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. Last Updated: 07/27/2016

NATO Renews Bosnia Resolve

THE HAGUE, Netherlands -- Vowing to stay in Bosnia, NATO military chiefs Monday urgently reviewed ways of strengthening the UN's battered mission and avoiding a humiliating withdrawal of peacekeeping troops.

"There was great resolve and feeling of unity among the participating chiefs of defense staff, and general agreement on the ways in which the effectiveness of UNPROFOR could be improved," Dutch Chief of Defense Staff General Henk van den Breemen told reporters, referring to the UN Protection Force.

The meeting came as former U.S. president Jimmy Carter announced in Pale that Serb leader Radovan Karadzic had offered a four-month ceasefire in Bosnia. The two men held a daylong meeting in the Serb stronghold of Pale on Monday, and Carter was due to brief Bosnian leaders in Sarajevo on the offer late Tuesday.

Speaking at the end of the first day of a two-day meeting in the Dutch city of The Hague, van den Breemen declined to give any details of what was discussed by NATO nations with troops in the Bosnian mission and the U.S., Germany, Italy and the UN.

"First of all, and most important, all of the chiefs of defense staff declared their determination to continue UNPROFOR's mission," van den Breemen read from a prepared statement.

The military chiefs are looking at proposals, pushed by France and the United States, for more equipment, redeploying small groups of peacekeepers into larger units, and the opening of an aid corridor from the Adriatic to Sarajevo.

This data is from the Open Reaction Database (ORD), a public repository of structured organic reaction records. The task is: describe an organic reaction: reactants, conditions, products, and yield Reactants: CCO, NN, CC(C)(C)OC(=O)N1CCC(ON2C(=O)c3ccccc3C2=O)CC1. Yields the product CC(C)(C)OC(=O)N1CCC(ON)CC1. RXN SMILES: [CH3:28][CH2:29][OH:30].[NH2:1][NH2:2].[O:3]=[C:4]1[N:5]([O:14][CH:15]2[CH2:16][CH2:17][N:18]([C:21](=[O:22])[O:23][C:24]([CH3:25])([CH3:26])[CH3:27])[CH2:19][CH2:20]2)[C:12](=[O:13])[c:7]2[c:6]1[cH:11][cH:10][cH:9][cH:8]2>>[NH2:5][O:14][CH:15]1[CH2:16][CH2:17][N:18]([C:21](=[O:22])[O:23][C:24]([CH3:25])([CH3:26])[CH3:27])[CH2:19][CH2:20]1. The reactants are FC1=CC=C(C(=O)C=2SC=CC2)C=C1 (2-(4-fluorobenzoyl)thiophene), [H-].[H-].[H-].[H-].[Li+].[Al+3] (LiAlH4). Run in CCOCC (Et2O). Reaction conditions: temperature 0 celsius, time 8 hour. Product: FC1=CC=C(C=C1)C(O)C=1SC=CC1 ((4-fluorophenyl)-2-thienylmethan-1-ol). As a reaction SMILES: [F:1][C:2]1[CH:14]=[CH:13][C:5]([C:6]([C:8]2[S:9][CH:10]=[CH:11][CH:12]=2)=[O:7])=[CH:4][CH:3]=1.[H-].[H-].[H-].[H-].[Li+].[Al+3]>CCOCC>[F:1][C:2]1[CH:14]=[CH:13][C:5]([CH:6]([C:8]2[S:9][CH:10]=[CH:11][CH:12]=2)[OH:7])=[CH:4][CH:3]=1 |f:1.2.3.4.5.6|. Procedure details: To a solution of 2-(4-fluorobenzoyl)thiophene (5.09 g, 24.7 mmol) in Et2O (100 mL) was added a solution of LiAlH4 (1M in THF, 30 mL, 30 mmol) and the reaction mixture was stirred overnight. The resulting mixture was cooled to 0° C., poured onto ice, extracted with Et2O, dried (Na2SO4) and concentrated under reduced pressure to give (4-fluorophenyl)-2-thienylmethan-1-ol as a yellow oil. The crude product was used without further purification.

NATO defense ministers summoned the chiefs of staff last week after endorsing contingency plans to pull out the peacekeepers in the event of a final collapse of the mission, now facing near daily humiliations.

Hundreds of the 23,000-strong UN force in Bosnia have been held hostage by Serbs as human shields against possible NATO air strikes in retaliation for violations of UN "safe havens" and attacks on peacekeepers.

Van den Breemen said the talks focused on ways to improve UNPROFOR's effectiveness within the existing UN mandate, and said any suggestions would be passed on to national capitals and the United Nations for final decision.

"The purpose of the meeting is to develop specific steps which could be taken to strengthen UNPROFOR's effectiveness in Bosnia-Herzegovina," he said, "and to determine the resources required to implement strengthening initiatives."

NATO diplomatic sources said the meeting could be one of the last chances of saving the mission and avoiding a withdrawal, which would have disastrous consequences for the UN's reputation and peacekeeping operations worldwide.

"Our soldiers on the ground are in a stalemate situation," Dutch military spokesman Navy Captain Frits Olivier told reporters. "Sometimes they are denied freedom of movement. That is unacceptable of course."

The chiefs of staff were joined Monday by Russia's envoy in Brussels, the seat of the North Atlantic Treaty Organization, Vitaly Churkin.

Churkin declined to disclose any details of the military options before the chiefs of staff, but said there were some new ideas on the table.

"We had a good brainstorming session. Yes, there were some new ideas," he said after the first day of talks.

Moscow, a key member of the five-nation "contact group" trying to broker a peace plan for Bosnia, has so far resisted tough action against the Serbs, often creating tensions with other group members: the U.S., Germany, France and Britain.